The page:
New Treatment for NMH
by Gail Kansky

It's a simple and inexpensive treatment for a few of those patietns who were part of Dr. David Bell's and Dr. David H.H. Streeten's work that showed severe patients had low circulating blood mas volume and, so far, it's been found to be a wonderful success! Dr. Bell has been trying a few of his patients on IV saline solutions. Nothing but the IV saline has been used, but the patients have found the weekly IVs to have a wonderful effect and one that is cumulative. 

One patient who had extreme pain that was not able to be controlled with medication has found that the pain is gone! She has stopped taking her narcotics that would barely make the pain tolerable since there was no need for them anymore. The same result regarding the pain has been seen in another patient as well.

One patient had spent four months in the hospital at one time but nobody could find anything wrong with her, despite the fact that some of the tests were slightly abnormal. She was diagnosed with "conversion hysteria" (i.e., it was all in her head). Another patient found she could not fix her own meals or shower and she could no longer read, all familiar symptoms for severe patients. Her first IV gave her 24 hours of miraculous energy and she did not "pay" for her added activity during that time as she had in the past. Each week, she found the IV results lasted a bit longer. After many weeks, she found that she could once more read again. She hadn't been able to read an article for years and is now reading several novels weekly. She even found she could read the entire National Forum, a feat she had never been able to achieve. Each week she had a bit more energy and found the infusion's effects lasted a bit longer than the week before.

The PWC who had been in the hospital and was diagnosed with conversion disorder now feels so much better that she feels it won't be long until she's back to work, at least part-time! She's a nurse, but probably won't have any desire to apply for a job in the hospital that she was admitted to so frequently in the past!

Dr. Bell has asked each of these trial patients, after they've had some success with their IV saline infusions, to try to exercise immediately after each infusion. He cautions them to begin very slowly to begin slowly to see if they are able to do just a bit more with each successive week. He is also, after the PWC has found succes with IV therapy , beginning to experiment with trying to dustain the added fluid. He is trying vasoconstictors, stimulants, or florinef, depending on the hisory of each patient.

My daughter is one of the willing participants in this experimental trial. Because her circulating volume was so low, medical personnel always found it difficult to try to find a vein when she needed a blood test or to be infused. Often, the vein would actually reject the infusion needle. She also found the pressure of a normal drip to be too much and had to have the drip slowed to a much lower level. IVs that at first took over four hours now take two hours or less. She no longer suffers from the pressure pain that she felt in her head when the drip was normal. Her nurse found that her veins are now much more visible and she no longer has to resort to using the same injection site out of frustration. Her cognitive ability often surpasses my own and soon, I suspect, she'll even be able to do her own laundry! (And I'm sure she'll be happier than I when that happens! )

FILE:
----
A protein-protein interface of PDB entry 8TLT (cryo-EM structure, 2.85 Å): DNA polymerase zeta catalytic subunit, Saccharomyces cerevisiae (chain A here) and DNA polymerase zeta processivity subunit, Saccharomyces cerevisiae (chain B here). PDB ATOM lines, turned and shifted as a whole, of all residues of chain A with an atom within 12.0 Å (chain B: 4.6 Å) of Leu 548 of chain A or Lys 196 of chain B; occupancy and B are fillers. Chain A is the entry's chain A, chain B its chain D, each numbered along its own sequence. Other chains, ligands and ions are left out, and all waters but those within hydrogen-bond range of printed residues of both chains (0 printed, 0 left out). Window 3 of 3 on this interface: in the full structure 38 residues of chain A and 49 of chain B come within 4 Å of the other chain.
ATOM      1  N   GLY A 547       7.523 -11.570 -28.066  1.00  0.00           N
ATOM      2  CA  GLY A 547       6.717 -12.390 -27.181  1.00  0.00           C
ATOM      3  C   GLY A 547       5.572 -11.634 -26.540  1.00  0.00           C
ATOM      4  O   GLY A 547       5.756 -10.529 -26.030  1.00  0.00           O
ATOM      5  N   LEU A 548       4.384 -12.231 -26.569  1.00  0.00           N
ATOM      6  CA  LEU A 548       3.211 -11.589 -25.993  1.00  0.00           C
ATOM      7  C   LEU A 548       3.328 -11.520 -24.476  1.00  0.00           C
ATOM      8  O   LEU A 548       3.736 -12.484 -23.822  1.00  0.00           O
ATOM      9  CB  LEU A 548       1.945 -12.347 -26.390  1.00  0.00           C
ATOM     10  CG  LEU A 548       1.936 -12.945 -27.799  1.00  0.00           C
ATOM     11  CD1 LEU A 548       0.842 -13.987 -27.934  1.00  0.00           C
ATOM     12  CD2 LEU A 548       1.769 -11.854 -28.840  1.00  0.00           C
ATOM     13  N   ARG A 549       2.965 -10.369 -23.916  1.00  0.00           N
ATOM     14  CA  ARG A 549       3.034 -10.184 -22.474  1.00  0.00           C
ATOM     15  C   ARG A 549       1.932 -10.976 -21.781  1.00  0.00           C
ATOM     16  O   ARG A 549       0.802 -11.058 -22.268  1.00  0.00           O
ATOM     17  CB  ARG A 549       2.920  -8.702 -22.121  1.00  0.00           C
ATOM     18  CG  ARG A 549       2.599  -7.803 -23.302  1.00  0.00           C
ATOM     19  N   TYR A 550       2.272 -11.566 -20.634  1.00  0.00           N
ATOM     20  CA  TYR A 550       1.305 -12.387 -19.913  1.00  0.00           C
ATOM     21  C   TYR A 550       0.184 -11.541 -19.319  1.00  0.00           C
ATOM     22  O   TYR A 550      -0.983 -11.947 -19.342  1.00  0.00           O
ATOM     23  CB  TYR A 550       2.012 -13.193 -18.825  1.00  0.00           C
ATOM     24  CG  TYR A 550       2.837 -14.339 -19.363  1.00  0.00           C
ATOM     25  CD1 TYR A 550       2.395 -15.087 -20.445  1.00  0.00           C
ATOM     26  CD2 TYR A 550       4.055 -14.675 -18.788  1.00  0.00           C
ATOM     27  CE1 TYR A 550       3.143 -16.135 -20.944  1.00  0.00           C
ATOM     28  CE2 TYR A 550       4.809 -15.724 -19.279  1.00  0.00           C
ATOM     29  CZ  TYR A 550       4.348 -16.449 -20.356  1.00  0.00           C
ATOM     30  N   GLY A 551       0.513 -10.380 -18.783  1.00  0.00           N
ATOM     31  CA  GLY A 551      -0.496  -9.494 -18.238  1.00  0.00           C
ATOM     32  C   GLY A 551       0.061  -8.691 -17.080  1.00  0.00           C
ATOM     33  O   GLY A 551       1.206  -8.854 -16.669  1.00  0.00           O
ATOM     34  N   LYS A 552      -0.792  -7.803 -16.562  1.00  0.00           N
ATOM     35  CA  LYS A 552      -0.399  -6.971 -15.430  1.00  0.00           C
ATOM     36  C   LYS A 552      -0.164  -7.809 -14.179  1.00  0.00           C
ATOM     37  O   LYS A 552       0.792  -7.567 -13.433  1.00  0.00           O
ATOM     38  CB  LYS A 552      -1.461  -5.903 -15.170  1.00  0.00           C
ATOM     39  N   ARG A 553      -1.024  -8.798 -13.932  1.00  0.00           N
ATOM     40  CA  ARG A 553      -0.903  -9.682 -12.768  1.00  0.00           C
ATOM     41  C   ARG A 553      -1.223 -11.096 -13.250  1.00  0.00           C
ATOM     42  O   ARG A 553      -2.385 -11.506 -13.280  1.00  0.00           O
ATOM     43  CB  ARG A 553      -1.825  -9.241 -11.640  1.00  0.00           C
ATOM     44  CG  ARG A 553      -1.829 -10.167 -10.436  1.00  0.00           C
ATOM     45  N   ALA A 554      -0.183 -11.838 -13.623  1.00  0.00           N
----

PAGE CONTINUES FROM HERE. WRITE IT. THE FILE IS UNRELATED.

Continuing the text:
He had tried patients on more frequent infusions, but these were all severe patients and couldn't tolerate the added pressure. Dr. Bell will continue to experiment cautiously with methods to try to enhance the volume of these patients.

He recently published a paper with Dr. David Streeten that showed that the majority of PWCs had decreased red blood cell mass and many also had a lower volume of plasma. This led to an overall decrease in the volume of circulating blood. "For example," explained Dr. Bell for ABC News recently, "if the normal adult has five quarts of blood in his or her body, the average patient with CFS has only four quarts. This may be the reason that CFS patients feel worse after blood draws and are frequently thirsty."

Robert Suhadolnik, Ph.D., published on the RNase Pathway enzyme deficiency that has led to a diagnostic test in Europe called RED. The test is used on PWCs to see if they are candidates for Ampligen. While speaking in New Jersey earlier this year, Dr. Suhadolnik stated that whatever is causing this deficiency has direct correlation to Drs. Bell and Streeten's discovery of the low blood volume mass.

David Bell. M.D is the author of The Doctor's Guide to CFS and has published dozens of papers on CFIDS. He practices family medicine in upstate New York. The National CFIDS Foundation recently funded a pediatric research trail for Dr. Bell that hopes to offer an easy clinical marker

The National CFIDS Foundation * 103 Aletha Rd, Needham Ma 02492 * (781) 449-3535 Fax (781) 449-8606